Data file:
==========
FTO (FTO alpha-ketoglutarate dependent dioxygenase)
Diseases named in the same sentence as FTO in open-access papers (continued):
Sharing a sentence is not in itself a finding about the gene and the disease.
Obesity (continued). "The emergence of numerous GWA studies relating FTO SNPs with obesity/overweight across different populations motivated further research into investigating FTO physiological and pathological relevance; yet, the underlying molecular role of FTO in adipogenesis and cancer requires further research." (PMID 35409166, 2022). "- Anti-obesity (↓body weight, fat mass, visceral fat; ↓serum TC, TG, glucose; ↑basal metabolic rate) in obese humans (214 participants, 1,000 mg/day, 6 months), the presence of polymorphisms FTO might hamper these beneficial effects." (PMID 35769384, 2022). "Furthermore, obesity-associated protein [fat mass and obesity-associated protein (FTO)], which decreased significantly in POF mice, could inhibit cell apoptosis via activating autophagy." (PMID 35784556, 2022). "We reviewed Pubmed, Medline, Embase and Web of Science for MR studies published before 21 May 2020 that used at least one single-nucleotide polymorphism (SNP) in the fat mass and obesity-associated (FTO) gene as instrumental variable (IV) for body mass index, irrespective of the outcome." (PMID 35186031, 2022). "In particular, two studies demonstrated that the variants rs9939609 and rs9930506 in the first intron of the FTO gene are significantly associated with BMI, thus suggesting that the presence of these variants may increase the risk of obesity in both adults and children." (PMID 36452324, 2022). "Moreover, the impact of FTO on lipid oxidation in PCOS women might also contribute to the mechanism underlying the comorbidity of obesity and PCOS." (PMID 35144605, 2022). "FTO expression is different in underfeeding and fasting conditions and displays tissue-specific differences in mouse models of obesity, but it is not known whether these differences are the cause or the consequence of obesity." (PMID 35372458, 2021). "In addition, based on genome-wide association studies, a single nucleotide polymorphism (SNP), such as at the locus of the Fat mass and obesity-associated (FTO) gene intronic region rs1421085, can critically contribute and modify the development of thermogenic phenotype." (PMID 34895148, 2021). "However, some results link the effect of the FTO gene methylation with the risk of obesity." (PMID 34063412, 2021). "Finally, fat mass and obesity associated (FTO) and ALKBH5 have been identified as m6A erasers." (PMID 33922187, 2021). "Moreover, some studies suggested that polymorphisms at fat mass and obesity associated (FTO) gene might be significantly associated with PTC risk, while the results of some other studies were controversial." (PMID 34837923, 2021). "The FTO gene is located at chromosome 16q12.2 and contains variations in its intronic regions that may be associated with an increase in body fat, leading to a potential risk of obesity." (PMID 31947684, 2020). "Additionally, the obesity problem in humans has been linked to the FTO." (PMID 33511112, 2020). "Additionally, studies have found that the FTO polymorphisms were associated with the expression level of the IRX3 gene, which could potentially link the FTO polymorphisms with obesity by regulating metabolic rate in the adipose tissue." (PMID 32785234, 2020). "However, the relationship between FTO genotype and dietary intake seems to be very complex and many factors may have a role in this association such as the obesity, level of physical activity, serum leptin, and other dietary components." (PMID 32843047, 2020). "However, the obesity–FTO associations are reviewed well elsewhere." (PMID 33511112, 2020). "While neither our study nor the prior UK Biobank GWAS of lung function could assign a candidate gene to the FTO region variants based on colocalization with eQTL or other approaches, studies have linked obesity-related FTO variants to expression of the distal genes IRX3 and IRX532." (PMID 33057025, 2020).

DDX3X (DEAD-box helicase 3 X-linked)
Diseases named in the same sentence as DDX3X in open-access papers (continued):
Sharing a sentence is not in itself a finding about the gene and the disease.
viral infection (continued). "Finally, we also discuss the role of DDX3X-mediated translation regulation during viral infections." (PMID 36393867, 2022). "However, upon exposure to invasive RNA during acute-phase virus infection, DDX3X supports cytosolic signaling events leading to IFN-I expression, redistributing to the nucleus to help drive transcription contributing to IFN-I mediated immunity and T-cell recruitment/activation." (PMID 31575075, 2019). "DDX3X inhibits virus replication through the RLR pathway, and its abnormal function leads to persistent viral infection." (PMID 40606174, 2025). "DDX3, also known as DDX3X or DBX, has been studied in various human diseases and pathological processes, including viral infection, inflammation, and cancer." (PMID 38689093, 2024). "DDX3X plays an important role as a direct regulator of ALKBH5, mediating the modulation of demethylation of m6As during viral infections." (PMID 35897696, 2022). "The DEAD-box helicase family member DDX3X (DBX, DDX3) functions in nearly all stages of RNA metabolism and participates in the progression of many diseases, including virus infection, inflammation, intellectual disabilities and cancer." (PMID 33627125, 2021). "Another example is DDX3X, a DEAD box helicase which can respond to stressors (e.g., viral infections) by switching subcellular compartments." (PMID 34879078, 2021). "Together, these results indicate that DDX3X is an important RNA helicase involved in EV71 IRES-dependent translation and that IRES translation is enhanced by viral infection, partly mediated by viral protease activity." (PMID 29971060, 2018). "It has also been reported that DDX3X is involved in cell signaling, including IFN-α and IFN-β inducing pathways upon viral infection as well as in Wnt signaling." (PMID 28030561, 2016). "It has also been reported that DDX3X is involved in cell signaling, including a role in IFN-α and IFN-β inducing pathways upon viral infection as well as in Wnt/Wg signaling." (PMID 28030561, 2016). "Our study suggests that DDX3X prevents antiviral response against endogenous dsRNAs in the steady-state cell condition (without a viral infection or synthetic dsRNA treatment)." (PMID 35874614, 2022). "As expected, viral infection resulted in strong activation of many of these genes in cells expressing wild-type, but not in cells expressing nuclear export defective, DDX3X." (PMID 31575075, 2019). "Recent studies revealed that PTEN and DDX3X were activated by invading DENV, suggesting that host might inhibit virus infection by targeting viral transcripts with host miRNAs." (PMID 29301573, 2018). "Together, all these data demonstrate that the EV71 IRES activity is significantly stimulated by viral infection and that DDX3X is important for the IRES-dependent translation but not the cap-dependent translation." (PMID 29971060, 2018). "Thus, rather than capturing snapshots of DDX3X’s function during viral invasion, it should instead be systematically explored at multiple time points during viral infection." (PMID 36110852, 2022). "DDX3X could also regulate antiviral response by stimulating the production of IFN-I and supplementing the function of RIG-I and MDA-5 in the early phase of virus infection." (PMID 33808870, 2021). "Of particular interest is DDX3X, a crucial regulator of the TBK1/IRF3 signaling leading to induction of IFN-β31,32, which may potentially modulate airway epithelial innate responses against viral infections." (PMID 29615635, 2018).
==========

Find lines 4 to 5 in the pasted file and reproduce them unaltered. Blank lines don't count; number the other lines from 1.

Obesity (continued). "The emergence of numerous GWA studies relating FTO SNPs with obesity/overweight across different populations motivated further research into investigating FTO physiological and pathological relevance; yet, the underlying molecular role of FTO in adipogenesis and cancer requires further research." (PMID 35409166, 2022). "- Anti-obesity (↓body weight, fat mass, visceral fat; ↓serum TC, TG, glucose; ↑basal metabolic rate) in obese humans (214 participants, 1,000 mg/day, 6 months), the presence of polymorphisms FTO might hamper these beneficial effects." (PMID 35769384, 2022). "Furthermore, obesity-associated protein [fat mass and obesity-associated protein (FTO)], which decreased significantly in POF mice, could inhibit cell apoptosis via activating autophagy." (PMID 35784556, 2022). "We reviewed Pubmed, Medline, Embase and Web of Science for MR studies published before 21 May 2020 that used at least one single-nucleotide polymorphism (SNP) in the fat mass and obesity-associated (FTO) gene as instrumental variable (IV) for body mass index, irrespective of the outcome." (PMID 35186031, 2022). "In particular, two studies demonstrated that the variants rs9939609 and rs9930506 in the first intron of the FTO gene are significantly associated with BMI, thus suggesting that the presence of these variants may increase the risk of obesity in both adults and children." (PMID 36452324, 2022). "Moreover, the impact of FTO on lipid oxidation in PCOS women might also contribute to the mechanism underlying the comorbidity of obesity and PCOS." (PMID 35144605, 2022). "FTO expression is different in underfeeding and fasting conditions and displays tissue-specific differences in mouse models of obesity, but it is not known whether these differences are the cause or the consequence of obesity." (PMID 35372458, 2021). "In addition, based on genome-wide association studies, a single nucleotide polymorphism (SNP), such as at the locus of the Fat mass and obesity-associated (FTO) gene intronic region rs1421085, can critically contribute and modify the development of thermogenic phenotype." (PMID 34895148, 2021). "However, some results link the effect of the FTO gene methylation with the risk of obesity." (PMID 34063412, 2021). "Finally, fat mass and obesity associated (FTO) and ALKBH5 have been identified as m6A erasers." (PMID 33922187, 2021). "Moreover, some studies suggested that polymorphisms at fat mass and obesity associated (FTO) gene might be significantly associated with PTC risk, while the results of some other studies were controversial." (PMID 34837923, 2021). "The FTO gene is located at chromosome 16q12.2 and contains variations in its intronic regions that may be associated with an increase in body fat, leading to a potential risk of obesity." (PMID 31947684, 2020). "Additionally, the obesity problem in humans has been linked to the FTO." (PMID 33511112, 2020). "Additionally, studies have found that the FTO polymorphisms were associated with the expression level of the IRX3 gene, which could potentially link the FTO polymorphisms with obesity by regulating metabolic rate in the adipose tissue." (PMID 32785234, 2020). "However, the relationship between FTO genotype and dietary intake seems to be very complex and many factors may have a role in this association such as the obesity, level of physical activity, serum leptin, and other dietary components." (PMID 32843047, 2020). "However, the obesity–FTO associations are reviewed well elsewhere." (PMID 33511112, 2020). "While neither our study nor the prior UK Biobank GWAS of lung function could assign a candidate gene to the FTO region variants based on colocalization with eQTL or other approaches, studies have linked obesity-related FTO variants to expression of the distal genes IRX3 and IRX532." (PMID 33057025, 2020).

DDX3X (DEAD-box helicase 3 X-linked)